Need a boost to your summer pasture forage production? Consider adding summer annuals in June for late-season production.
Gene Schmitz, University of Missouri Extension livestock specialist, says there are two types of summer annual forages that work well in Missouri pastures. He outlines just how to plant and manage these annuals:
Sudangrass and sorghum-sudangrass. Schmitz says both can be seeded as late as June 30, but he finds the best results with earlier seeding dates. These should be drilled at about 20 to 25 pounds per acre.
“Allow 45 to 60 days between seeding and first grazing,” he adds. “Grazing can begin when forage height reaches 24 inches.”
Farmers should delay haying sudangrass and sorghum-sudangrass until it reaches 30 to 36 inches in height. At harvest, Schmitz recommends allowing 10-inch stubble. Apply 60 to 90 pounds of nitrogen at establishment and 40 to 60 pounds after each cutting or grazing. Phosphorus and potassium should be applied to soil-test.
“Nitrates and prussic acid can be issues,” Schmitz says, “but management and rainfall dictate if or when these will be of concern.”
In general, he explains plants will accumulate nitrates during dry or drought conditions. Normal rainfall patterns should help reduce this concern. “Prussic acid is present in new growth, so following the recommended harvest heights should avoid this problem,” Schmitz says.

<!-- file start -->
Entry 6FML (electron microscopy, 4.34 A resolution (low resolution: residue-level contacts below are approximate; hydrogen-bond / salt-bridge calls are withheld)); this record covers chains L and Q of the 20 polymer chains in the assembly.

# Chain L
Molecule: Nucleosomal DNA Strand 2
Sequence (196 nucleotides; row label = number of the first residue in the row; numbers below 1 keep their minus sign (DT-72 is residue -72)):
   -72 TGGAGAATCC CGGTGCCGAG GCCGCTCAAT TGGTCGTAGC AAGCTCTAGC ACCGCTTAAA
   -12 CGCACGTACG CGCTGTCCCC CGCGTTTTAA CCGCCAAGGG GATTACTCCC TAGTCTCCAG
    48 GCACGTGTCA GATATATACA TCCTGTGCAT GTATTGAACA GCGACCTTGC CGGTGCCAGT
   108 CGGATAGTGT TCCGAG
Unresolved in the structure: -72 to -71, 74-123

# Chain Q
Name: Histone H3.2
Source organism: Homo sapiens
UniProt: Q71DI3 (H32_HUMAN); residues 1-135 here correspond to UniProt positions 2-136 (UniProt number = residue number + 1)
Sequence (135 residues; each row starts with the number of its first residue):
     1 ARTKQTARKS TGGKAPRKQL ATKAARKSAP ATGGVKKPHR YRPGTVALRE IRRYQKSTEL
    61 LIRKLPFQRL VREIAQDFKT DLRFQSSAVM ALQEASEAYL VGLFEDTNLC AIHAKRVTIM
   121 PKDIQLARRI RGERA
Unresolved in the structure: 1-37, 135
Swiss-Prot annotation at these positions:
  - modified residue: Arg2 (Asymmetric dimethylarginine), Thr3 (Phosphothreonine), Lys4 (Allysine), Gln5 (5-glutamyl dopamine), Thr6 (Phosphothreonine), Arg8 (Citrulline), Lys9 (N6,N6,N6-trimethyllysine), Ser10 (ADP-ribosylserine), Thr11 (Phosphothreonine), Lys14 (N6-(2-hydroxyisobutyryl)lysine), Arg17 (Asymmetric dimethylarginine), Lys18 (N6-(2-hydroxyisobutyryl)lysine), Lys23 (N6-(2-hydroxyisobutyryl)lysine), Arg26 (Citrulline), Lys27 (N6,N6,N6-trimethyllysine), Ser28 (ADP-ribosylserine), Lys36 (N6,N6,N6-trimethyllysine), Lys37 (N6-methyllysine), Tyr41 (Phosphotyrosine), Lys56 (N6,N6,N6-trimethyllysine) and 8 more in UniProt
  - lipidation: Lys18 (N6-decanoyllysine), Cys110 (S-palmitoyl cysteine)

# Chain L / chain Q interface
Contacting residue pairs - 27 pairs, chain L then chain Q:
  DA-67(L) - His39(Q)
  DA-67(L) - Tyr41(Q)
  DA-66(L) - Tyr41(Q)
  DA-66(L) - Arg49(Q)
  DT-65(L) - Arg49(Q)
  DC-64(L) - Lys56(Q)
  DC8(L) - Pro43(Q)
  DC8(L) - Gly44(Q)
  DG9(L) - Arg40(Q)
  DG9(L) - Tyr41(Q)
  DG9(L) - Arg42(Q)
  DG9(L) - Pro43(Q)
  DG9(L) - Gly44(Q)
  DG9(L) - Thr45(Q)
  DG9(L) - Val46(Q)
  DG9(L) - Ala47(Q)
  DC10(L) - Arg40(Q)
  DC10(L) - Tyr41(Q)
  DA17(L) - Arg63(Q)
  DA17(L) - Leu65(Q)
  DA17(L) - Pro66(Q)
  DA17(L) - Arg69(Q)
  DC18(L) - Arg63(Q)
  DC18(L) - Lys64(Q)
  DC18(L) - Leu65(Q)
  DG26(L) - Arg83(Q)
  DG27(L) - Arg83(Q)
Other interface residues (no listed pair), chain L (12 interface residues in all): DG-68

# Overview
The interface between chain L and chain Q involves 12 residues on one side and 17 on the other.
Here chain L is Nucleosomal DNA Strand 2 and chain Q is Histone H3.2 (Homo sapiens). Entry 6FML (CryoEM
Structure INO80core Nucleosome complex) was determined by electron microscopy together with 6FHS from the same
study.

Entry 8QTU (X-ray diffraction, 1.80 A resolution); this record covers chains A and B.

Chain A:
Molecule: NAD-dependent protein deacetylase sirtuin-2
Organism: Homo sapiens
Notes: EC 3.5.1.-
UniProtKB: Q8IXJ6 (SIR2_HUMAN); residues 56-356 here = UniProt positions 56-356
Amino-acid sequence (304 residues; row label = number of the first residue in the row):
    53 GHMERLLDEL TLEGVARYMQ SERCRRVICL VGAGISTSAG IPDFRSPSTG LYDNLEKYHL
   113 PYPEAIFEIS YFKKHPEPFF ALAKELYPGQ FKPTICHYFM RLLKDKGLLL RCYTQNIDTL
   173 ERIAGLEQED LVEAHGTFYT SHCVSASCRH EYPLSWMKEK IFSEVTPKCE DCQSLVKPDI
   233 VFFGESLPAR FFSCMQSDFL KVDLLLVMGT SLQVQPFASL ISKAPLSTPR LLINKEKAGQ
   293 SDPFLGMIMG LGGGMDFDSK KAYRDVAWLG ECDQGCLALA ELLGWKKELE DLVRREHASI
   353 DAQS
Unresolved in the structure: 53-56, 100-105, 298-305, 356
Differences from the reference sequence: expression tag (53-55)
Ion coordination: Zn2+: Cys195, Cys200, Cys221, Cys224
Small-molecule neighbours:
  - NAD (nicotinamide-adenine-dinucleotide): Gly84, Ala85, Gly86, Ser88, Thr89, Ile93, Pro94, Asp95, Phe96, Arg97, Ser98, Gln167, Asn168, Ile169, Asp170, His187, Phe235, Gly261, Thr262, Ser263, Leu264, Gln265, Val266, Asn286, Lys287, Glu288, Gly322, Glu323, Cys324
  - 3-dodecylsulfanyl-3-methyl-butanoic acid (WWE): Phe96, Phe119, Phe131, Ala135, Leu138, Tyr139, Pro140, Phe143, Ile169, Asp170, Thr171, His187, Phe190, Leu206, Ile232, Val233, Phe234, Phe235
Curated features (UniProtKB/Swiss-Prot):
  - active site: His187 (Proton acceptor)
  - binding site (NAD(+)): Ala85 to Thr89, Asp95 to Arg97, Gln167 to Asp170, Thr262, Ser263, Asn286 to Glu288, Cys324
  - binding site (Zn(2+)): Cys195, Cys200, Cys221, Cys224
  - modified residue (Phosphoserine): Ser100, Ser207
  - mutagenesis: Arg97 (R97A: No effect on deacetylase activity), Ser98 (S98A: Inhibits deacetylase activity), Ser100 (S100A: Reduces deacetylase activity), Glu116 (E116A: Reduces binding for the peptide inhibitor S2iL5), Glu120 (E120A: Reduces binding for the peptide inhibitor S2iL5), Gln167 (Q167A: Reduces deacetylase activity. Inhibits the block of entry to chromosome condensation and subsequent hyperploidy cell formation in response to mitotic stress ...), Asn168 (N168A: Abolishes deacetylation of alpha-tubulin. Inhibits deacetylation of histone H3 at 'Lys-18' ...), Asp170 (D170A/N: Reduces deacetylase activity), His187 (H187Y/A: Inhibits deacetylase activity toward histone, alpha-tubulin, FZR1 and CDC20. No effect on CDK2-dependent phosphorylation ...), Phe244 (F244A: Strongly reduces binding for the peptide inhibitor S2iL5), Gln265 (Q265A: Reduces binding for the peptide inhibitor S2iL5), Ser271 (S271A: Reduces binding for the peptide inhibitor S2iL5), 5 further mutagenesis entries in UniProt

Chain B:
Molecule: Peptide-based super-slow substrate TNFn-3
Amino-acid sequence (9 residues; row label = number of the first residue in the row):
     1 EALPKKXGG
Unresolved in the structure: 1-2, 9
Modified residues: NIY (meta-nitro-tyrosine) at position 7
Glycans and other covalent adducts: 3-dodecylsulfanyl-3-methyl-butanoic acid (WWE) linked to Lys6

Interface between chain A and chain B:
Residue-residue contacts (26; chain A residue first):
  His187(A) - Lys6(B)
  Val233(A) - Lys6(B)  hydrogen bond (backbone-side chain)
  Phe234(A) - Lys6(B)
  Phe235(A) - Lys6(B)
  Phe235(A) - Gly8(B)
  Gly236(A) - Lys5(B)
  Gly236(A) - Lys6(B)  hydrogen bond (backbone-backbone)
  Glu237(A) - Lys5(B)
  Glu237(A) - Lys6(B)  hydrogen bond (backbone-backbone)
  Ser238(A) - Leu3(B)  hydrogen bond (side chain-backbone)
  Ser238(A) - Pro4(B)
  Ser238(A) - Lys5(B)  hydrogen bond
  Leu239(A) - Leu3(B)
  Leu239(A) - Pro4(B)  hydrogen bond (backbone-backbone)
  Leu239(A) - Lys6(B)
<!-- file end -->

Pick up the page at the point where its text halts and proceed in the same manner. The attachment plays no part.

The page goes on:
The quality of sudangrasses can be good for livestock as long as it is harvested before the plants get tall and stemmy.
Pearl millet. This summer annual forage is also an option for hay or grazing. Schmitz recommends drilling pearl millet at 15 pounds per acre. It can be planted through the middle of June.
Pearl millet is tolerant of acidic soils and drought. “Grazing can begin when it reaches 18 to 30 inches tall,” he says. “Haying can be done when it reaches 36 inches tall.” He adds that farmers should leave 8 to 12 inches of stubble after harvest.
Pearl millet does not contain prussic acid but can accumulate nitrates. Days from seeding to first grazing and nitrogen fertilization recommendations are the same as mentioned above for the sorghums.
Schmitz warns that hay curing can be complicated with either sudangrasses or pearl millet. “Mower-conditioners should be used to harvest these crops,” he explains. “Use more roller pressure than used on other hay crops for these forages. It is almost impossible to overcrush the stems.”
A couple of years ago, a producer shared with Schmitz harvest results for pearl millet. He harvested the crop for hay and left 4 to 5 inches of stubble height on part of the field. He added shoes and spacers to the mower-conditioner and raised the cutting height on the rest of the field to 10 inches.
About 10 days after hay harvest, the 4- to-5-inch stubble had 6 to 8 inches of regrowth. “The 10-inch stubble height had over 2 feet of regrowth,” Schmitz says. “Cutting and grazing heights matter.”
University of Missouri Extension contributed to this article.